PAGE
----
Lennon, Johnson, and Rudd (2017) argue that generational gaps can be catalysts for cultural differences. The members of each generation are defined by particular moments in history that will influence the beliefs and morals they adhere to. They explain, for example, how Baby Boomers – born after the Second World War – were strongly influenced by the values of the Cold War and were motivated to be activists as teenagers, adopting a different style of dress from what their parents wore, becoming beatniks, hippies, mods, rockers and so on (Young, 2016). Attix (2002) exemplifies how this has been important in their lifespan development and has manifested in their interest in new-age spirituality that has, successively, turned into travelling purchase decisions as they matured and earned the money to spend on their interests. This could arguably also be attributed to nostalgia. Though research suggests memorabilia may be important for an individual’s wellbeing (Masuch & Hefferon, 2018), it may also be tied to the individual’s self-concept and autobiographical memory (Çili & Stopa, 2019). As Baby Boomers age and have the available time, they spend money on activities that remind them of their ideals when they were younger, fulfilling their need for self-actualization.
Generation X differs from Baby Boomers in various ways. They faced growing up with divorced parents, they lived through the AIDS crisis and they grew up with a more abudant use of recreational drugs (Lennon, Johnson, & Rudd, 2017). Despite Baby Boomers seeing the first television sets in their homes when they were young, Generation Xers are said to have been metaphorically raised by television. Roberts and Manolis (2000) explain how this has impacted Generation X to be more materialistic and more driven to earn money than their Silent Generation and Baby Boomer parents. Considering SLT, they make the interesting point of how television adverts, and not brand promotions, have shaped Generation X’s buying behaviour. Seeing something portrayed in the media can be influential to an individual’s understanding of values and behaviours (Nimon, 2007). Due to the mass distribution of media images, these can form a master narrative that the individual then understands and carries with them as a point of comparison for their own actions, thus becoming instrumental in forming a sense of identity (Çili & Stopa, 2019). Seeing this master narrative reflected on the attitudes of their peers through social interaction could then serve as reinforcement of the generation’s identity.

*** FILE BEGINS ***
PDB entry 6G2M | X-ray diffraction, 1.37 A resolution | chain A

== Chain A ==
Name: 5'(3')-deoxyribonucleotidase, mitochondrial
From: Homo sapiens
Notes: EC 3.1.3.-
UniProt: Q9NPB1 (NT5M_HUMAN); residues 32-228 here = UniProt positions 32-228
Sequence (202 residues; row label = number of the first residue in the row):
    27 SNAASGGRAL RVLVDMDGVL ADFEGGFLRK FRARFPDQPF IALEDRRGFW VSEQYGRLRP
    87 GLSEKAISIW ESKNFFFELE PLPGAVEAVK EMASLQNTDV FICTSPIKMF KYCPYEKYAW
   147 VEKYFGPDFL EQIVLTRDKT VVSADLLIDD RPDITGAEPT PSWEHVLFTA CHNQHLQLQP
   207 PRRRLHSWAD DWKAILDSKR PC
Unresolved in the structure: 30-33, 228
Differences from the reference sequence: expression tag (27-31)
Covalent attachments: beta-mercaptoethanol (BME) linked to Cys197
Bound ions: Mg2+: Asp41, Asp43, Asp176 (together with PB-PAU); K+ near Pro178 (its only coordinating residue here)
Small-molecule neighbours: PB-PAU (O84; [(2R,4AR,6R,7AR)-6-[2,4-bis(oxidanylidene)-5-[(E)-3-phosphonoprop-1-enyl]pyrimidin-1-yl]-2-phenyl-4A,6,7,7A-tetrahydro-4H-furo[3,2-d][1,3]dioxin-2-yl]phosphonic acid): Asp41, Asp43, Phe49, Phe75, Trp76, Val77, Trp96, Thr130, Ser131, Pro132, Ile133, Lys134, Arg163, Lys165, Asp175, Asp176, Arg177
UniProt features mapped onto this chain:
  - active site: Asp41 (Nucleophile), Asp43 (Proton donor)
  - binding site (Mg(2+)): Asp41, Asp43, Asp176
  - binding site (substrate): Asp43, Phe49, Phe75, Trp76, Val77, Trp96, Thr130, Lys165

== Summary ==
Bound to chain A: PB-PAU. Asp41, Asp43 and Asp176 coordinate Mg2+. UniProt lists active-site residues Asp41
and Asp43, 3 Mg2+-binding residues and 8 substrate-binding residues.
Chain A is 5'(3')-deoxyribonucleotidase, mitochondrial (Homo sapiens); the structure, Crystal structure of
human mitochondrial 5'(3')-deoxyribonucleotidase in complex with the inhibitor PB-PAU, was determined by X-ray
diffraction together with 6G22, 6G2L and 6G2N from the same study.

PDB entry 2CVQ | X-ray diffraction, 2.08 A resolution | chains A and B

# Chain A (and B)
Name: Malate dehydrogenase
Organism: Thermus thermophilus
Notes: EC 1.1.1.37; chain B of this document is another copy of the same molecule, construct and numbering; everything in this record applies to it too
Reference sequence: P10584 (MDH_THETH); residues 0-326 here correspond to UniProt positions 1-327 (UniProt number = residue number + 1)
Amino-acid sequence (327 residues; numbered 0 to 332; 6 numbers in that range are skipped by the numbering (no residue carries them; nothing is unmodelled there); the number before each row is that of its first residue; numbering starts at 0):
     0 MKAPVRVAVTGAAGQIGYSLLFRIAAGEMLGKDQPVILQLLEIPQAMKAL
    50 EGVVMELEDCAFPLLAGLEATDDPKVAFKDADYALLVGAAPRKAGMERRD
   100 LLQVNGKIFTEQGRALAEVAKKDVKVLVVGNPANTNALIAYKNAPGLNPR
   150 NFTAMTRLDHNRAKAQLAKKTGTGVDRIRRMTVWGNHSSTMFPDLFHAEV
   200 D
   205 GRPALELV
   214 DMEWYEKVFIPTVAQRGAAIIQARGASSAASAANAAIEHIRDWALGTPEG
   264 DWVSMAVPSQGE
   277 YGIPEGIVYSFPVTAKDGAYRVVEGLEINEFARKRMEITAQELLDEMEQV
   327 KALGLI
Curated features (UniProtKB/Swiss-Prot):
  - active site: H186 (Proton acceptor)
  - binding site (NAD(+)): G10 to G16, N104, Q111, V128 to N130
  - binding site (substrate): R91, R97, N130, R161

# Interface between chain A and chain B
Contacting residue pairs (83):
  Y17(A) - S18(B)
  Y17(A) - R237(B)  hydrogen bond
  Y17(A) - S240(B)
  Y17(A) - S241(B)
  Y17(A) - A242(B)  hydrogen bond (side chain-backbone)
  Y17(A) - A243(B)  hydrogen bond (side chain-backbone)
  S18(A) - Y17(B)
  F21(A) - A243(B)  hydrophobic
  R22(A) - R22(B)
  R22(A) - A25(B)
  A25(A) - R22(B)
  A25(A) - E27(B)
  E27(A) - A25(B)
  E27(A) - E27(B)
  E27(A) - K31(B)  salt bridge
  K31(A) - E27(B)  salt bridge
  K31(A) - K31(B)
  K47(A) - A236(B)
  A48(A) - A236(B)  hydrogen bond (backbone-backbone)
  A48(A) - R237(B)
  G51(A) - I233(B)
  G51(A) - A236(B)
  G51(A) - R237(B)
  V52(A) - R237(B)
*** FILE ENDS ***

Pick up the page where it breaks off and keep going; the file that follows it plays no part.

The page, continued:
Millennials’ exposure to the media has also been a matter of study. Nimon (2007) explores how Generation Xers were exposed to television programming that fostered individuality while Millennials were shown programming that fostered the importance of peer groups. To Millennials, she argues, friends supersede family and romantic ties. The advent of the Internet is also a point of comparison between the two generations. While it is said to be a tool for Generation Xers, the Internet and social media have created a lens through which Millennials perceive their lives (Nimon, 2007; Stein, 2013). This change in perception has lead to differences in motivations and behaviours that have subverted business practice. For example, Millennials are heavily involved in e-commerce and online purchases (see Díaz, Gómez, & Molina, 2017; Park, Hill, & Bonds-Raacke, 2015). In addition, it could be argued that Millennials’ pro-social nature and pragmatic use of limited economic resources have contributed in founding the sharing economy (Hamari, Sjöklint, & Ukkonen, 2016), paving the way for new business models and revolutionising the way business is performed and ownership is understood.
In regards to the effects of postmodernist values on the youngest generations – Millennials and Generation Z – it has been argued that a major difficulty these generations face is not that they have a need to rebel against a system or establishment, but rather that there is no longer an establishment to conform to or rebel against (Stein, 2013). This lack of centralized authority has also been reflected in the fashion industry. In her doctoral thesis, Pena (2005) argues that younger generations no longer consider fashion magazines or brands to be style references. She highlights this as evident in the more rapid resurgence and constant succession of vintage trends in shorter periods of time. The forfeiture of style codes and the blurring of gendered clothing, she argues, are also symptoms of the legacy of postmodernism. This is not to say that there are no longer any reference groups that draw consumers’ aspirations. This is considered a plausible explanation for the rise of influencer marketing (see Glucksman, 2017). This implies a change in the understanding that individuals have of role models as well as the manner in which they are exposed to and communicate with them. This is especially important if considering a business’s wish to develop brand equity. Younger generations are loyal to people, therefore the personality of a brand becomes of paramount importance (Stein, 2013; Solomon & Rabolt, 2009).
In a marketing report, JWT Intelligence (2016) note that over 50% of Generation Z in the United States have shopped for clothes that were not designed for their own gender. The report further explores definitions, terms, identities and orientations from Millennials and Generation Zers. While it may be interesting at first glance, on closer inspection many questions are still left unanswered. While the survey clearly involves generations, the reader is left to wonder what the gender identities of the respondents are, what their biological sex is and whether these have any impact on the answers that they provided. Other demographic information and recruitment criteria are not provided.